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Ieuan Evans states his case for a seat on WRU Council

Ieuan Evans

Ieuan Evans admits to feeling the same tingle of excitement that greeted the first of his then record 72 Welsh caps as he prepares himself for a possible return to national duties.

His glittering credentials – five Welsh cup wins and a try in the triumph over Australia with Llanelli, a Heineken Cup victory with Bath, three Lions tours, 34 Test tries and 28 games as Wales captain – provide a solid bed-rock for his bid for a seat on the WRU Council.

But the 56-year-old World Rugby Hall of Famer wants the 300+ clubs to consider his business background first and foremost as he prepares for a special webinar Q&A session on Thursday ahead of the election for a seat as a National Representative.

Up against him will be former Llanelli and Wales team mate, Nigel Davies, and highly-respected chairman of Old Illtydians RFC, the former Cardiff, Newport and South Wales Police lock John Manders.

“I feel I have something valuable and positive to offer,” said Evans. “It has been a terrible year for the rugby clubs in Wales with flooding, Covid-19 and now such an uncertain playing and financial future. They need help, they need business and organisational experience as well as rugby knowledge.

“I believe I can bring solid decision-making and planning skills to help benefit the game in Wales. Through my experience and profile I want to help to connect the clubs with the right people both within the Union and outside.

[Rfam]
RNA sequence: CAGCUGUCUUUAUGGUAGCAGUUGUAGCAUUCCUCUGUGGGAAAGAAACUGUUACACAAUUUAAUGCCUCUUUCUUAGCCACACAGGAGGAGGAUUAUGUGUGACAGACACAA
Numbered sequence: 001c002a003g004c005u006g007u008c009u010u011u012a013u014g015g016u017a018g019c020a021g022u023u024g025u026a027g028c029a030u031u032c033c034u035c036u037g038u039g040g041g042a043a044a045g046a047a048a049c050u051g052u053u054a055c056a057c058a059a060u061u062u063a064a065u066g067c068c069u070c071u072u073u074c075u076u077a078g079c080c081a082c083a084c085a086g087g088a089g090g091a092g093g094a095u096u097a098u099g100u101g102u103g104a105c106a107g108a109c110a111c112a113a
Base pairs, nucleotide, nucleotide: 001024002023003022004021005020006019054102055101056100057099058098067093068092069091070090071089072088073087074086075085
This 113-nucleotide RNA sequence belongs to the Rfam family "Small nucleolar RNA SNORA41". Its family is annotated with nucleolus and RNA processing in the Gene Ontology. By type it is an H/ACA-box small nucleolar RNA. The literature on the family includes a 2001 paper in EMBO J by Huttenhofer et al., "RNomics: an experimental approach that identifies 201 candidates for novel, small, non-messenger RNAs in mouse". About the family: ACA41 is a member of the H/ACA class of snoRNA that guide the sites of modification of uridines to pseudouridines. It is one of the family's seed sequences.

“They need a strong voice and I hope to be their mouthpiece.”

Having played his part in helping to bring the Ryder Cup to Wales in 2010, he certainly knows how to promote and market his country. He sat on the board of the Wales Tourist Board, has chaired government advisory panels and would bring a wealth of experience at both operational and strategic levels after working at a number of commercial companies.

Add in two decades of working in the media, Ieuan Evans MBE is considered a national treasure.

“We have generations of experience and talent embedded at our clubs that could be better harvested,” Evans said. “The countless hours of hard work given freely by volunteers needs to be resourced, supported and encouraged to find new revenue streams through better co-ordinated business development.

“The livelihoods of players, coaches and support staff may be at stake in the professional game, but it is the very fabric of so many communities across Wales that will be under threat if the 300+ clubs struggle to survive.

“The Welsh rugby clubs are at the heart of communities across our nation and need to play a part in its healing and regeneration.”

ROB COLE

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